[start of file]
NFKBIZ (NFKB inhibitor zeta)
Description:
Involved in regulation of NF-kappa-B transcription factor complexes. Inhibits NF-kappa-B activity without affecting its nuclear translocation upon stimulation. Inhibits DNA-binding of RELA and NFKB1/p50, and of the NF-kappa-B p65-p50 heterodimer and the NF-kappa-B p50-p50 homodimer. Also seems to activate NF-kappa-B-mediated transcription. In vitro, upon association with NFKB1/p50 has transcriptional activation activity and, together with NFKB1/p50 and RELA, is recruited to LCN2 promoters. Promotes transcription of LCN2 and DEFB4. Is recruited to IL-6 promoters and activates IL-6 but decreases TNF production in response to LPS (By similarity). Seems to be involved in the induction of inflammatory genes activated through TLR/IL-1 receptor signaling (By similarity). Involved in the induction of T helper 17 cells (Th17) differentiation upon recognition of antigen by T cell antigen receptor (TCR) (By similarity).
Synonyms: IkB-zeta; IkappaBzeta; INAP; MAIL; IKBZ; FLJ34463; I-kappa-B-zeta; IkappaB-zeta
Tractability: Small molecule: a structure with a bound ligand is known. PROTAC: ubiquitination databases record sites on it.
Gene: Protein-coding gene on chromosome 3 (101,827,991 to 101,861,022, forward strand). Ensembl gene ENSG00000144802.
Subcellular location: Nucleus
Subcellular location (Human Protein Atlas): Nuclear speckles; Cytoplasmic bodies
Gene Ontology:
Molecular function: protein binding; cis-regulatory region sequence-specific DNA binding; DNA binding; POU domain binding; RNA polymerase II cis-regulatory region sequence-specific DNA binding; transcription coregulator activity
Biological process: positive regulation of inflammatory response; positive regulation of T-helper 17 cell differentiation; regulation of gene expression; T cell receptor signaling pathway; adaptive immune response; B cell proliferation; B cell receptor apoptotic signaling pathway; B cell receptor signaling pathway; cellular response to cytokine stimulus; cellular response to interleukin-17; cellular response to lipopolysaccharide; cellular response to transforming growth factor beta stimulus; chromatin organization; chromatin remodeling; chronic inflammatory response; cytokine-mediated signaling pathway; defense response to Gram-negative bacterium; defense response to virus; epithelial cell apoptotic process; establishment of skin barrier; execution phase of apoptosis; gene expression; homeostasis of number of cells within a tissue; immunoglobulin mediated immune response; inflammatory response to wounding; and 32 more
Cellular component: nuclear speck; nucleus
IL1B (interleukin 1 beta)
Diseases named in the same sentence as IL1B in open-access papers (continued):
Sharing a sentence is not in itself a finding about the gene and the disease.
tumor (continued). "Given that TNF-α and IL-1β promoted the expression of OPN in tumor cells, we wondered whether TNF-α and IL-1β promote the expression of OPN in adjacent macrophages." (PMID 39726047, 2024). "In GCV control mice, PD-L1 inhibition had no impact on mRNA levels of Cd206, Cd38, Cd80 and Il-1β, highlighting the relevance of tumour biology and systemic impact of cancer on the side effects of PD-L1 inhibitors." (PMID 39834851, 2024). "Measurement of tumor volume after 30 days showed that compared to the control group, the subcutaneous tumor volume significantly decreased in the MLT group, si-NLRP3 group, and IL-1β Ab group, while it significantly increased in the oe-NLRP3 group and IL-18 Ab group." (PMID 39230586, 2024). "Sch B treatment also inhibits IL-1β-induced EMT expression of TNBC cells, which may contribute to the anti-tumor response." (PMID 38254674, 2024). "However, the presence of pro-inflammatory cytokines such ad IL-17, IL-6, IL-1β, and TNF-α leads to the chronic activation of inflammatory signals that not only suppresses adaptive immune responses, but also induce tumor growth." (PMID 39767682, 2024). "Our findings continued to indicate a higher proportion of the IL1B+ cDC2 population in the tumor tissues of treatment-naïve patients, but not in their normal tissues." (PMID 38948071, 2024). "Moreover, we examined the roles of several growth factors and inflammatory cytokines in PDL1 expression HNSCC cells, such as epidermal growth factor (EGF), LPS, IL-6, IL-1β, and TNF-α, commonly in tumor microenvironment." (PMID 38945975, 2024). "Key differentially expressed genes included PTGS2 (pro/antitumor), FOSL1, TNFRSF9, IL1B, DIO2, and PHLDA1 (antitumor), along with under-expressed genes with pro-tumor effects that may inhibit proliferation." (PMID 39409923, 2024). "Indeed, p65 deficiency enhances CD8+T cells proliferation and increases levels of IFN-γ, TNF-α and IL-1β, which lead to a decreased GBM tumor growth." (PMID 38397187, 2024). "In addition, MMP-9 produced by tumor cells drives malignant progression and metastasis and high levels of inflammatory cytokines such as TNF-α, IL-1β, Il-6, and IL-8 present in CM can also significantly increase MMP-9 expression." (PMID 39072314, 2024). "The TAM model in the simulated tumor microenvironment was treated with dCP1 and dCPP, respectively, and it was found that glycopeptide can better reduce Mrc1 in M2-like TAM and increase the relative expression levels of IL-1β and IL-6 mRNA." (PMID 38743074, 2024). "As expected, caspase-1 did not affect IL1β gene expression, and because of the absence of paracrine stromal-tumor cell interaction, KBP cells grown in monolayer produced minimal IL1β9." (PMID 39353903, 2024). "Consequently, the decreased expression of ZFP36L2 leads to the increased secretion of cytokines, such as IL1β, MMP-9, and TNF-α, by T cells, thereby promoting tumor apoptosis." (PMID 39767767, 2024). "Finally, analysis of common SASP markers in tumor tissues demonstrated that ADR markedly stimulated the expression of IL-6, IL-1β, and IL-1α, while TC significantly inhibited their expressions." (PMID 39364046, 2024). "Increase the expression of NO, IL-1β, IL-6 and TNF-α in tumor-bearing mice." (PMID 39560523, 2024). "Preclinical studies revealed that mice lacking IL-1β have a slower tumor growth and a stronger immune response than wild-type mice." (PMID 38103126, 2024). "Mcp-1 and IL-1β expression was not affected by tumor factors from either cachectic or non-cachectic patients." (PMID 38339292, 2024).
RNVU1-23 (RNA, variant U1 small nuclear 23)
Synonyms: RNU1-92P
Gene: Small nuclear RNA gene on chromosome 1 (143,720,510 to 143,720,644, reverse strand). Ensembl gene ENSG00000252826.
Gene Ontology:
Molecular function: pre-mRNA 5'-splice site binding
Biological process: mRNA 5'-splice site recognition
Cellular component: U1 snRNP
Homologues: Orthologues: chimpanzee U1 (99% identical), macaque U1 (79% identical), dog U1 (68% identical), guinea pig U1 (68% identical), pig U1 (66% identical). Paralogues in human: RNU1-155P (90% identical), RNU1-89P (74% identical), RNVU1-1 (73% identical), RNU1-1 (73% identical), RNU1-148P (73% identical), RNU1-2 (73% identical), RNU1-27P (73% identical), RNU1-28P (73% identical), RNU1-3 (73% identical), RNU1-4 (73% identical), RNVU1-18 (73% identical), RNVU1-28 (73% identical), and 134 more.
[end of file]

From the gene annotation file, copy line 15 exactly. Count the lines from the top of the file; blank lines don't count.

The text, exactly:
Sharing a sentence is not in itself a finding about the gene and the disease.